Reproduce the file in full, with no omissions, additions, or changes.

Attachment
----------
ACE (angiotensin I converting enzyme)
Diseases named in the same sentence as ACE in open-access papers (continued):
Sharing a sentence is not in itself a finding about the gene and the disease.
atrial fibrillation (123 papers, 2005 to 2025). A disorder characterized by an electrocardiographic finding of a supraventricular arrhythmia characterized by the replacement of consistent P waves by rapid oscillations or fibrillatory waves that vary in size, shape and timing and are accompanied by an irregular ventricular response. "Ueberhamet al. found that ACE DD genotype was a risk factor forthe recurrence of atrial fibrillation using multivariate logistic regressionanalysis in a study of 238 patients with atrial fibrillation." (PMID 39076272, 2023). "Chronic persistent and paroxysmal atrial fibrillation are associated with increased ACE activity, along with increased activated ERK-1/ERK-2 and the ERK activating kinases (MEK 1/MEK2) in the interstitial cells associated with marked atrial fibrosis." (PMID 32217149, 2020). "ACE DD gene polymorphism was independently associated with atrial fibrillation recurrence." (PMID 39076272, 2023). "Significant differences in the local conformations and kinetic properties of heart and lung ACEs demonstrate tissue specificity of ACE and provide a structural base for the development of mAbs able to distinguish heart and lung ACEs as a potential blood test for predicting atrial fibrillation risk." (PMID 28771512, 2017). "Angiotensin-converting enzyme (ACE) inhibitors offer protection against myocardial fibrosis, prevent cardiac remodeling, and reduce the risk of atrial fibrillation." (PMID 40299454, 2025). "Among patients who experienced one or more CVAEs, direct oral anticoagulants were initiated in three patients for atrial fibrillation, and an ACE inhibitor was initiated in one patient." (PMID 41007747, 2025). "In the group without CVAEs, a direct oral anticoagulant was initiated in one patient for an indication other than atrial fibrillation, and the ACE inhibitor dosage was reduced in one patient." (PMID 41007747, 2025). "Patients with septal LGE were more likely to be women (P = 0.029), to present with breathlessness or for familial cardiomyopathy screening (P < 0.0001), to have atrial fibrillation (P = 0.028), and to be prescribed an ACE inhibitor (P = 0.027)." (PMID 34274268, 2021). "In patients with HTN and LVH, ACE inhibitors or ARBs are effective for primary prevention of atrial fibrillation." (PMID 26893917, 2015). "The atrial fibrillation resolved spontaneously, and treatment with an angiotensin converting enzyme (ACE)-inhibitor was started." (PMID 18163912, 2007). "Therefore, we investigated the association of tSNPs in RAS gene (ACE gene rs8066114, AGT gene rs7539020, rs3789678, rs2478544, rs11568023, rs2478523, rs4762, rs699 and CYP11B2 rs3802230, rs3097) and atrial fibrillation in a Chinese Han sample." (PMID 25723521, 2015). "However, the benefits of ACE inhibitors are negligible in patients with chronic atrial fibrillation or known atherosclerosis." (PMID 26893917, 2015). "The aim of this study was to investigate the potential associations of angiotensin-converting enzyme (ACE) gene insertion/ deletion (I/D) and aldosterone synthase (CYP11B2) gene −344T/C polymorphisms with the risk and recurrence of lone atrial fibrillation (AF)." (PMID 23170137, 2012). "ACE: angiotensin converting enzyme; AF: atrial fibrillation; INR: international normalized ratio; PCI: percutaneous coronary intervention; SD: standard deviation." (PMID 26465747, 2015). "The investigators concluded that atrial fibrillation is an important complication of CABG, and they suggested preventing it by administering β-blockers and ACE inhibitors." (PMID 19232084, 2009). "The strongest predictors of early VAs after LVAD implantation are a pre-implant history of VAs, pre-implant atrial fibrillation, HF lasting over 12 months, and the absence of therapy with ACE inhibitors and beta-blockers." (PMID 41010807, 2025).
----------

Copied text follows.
ACE (angiotensin I converting enzyme)
Diseases named in the same sentence as ACE in open-access papers (continued):
Sharing a sentence is not in itself a finding about the gene and the disease.
atrial fibrillation (123 papers, 2005 to 2025). A disorder characterized by an electrocardiographic finding of a supraventricular arrhythmia characterized by the replacement of consistent P waves by rapid oscillations or fibrillatory waves that vary in size, shape and timing and are accompanied by an irregular ventricular response. "Ueberhamet al. found that ACE DD genotype was a risk factor forthe recurrence of atrial fibrillation using multivariate logistic regressionanalysis in a study of 238 patients with atrial fibrillation." (PMID 39076272, 2023). "Chronic persistent and paroxysmal atrial fibrillation are associated with increased ACE activity, along with increased activated ERK-1/ERK-2 and the ERK activating kinases (MEK 1/MEK2) in the interstitial cells associated with marked atrial fibrosis." (PMID 32217149, 2020). "ACE DD gene polymorphism was independently associated with atrial fibrillation recurrence." (PMID 39076272, 2023). "Significant differences in the local conformations and kinetic properties of heart and lung ACEs demonstrate tissue specificity of ACE and provide a structural base for the development of mAbs able to distinguish heart and lung ACEs as a potential blood test for predicting atrial fibrillation risk." (PMID 28771512, 2017). "Angiotensin-converting enzyme (ACE) inhibitors offer protection against myocardial fibrosis, prevent cardiac remodeling, and reduce the risk of atrial fibrillation." (PMID 40299454, 2025). "Among patients who experienced one or more CVAEs, direct oral anticoagulants were initiated in three patients for atrial fibrillation, and an ACE inhibitor was initiated in one patient." (PMID 41007747, 2025). "In the group without CVAEs, a direct oral anticoagulant was initiated in one patient for an indication other than atrial fibrillation, and the ACE inhibitor dosage was reduced in one patient." (PMID 41007747, 2025). "Patients with septal LGE were more likely to be women (P = 0.029), to present with breathlessness or for familial cardiomyopathy screening (P < 0.0001), to have atrial fibrillation (P = 0.028), and to be prescribed an ACE inhibitor (P = 0.027)." (PMID 34274268, 2021). "In patients with HTN and LVH, ACE inhibitors or ARBs are effective for primary prevention of atrial fibrillation." (PMID 26893917, 2015). "The atrial fibrillation resolved spontaneously, and treatment with an angiotensin converting enzyme (ACE)-inhibitor was started." (PMID 18163912, 2007). "Therefore, we investigated the association of tSNPs in RAS gene (ACE gene rs8066114, AGT gene rs7539020, rs3789678, rs2478544, rs11568023, rs2478523, rs4762, rs699 and CYP11B2 rs3802230, rs3097) and atrial fibrillation in a Chinese Han sample." (PMID 25723521, 2015). "However, the benefits of ACE inhibitors are negligible in patients with chronic atrial fibrillation or known atherosclerosis." (PMID 26893917, 2015). "The aim of this study was to investigate the potential associations of angiotensin-converting enzyme (ACE) gene insertion/ deletion (I/D) and aldosterone synthase (CYP11B2) gene −344T/C polymorphisms with the risk and recurrence of lone atrial fibrillation (AF)." (PMID 23170137, 2012). "ACE: angiotensin converting enzyme; AF: atrial fibrillation; INR: international normalized ratio; PCI: percutaneous coronary intervention; SD: standard deviation." (PMID 26465747, 2015). "The investigators concluded that atrial fibrillation is an important complication of CABG, and they suggested preventing it by administering β-blockers and ACE inhibitors." (PMID 19232084, 2009). "The strongest predictors of early VAs after LVAD implantation are a pre-implant history of VAs, pre-implant atrial fibrillation, HF lasting over 12 months, and the absence of therapy with ACE inhibitors and beta-blockers." (PMID 41010807, 2025).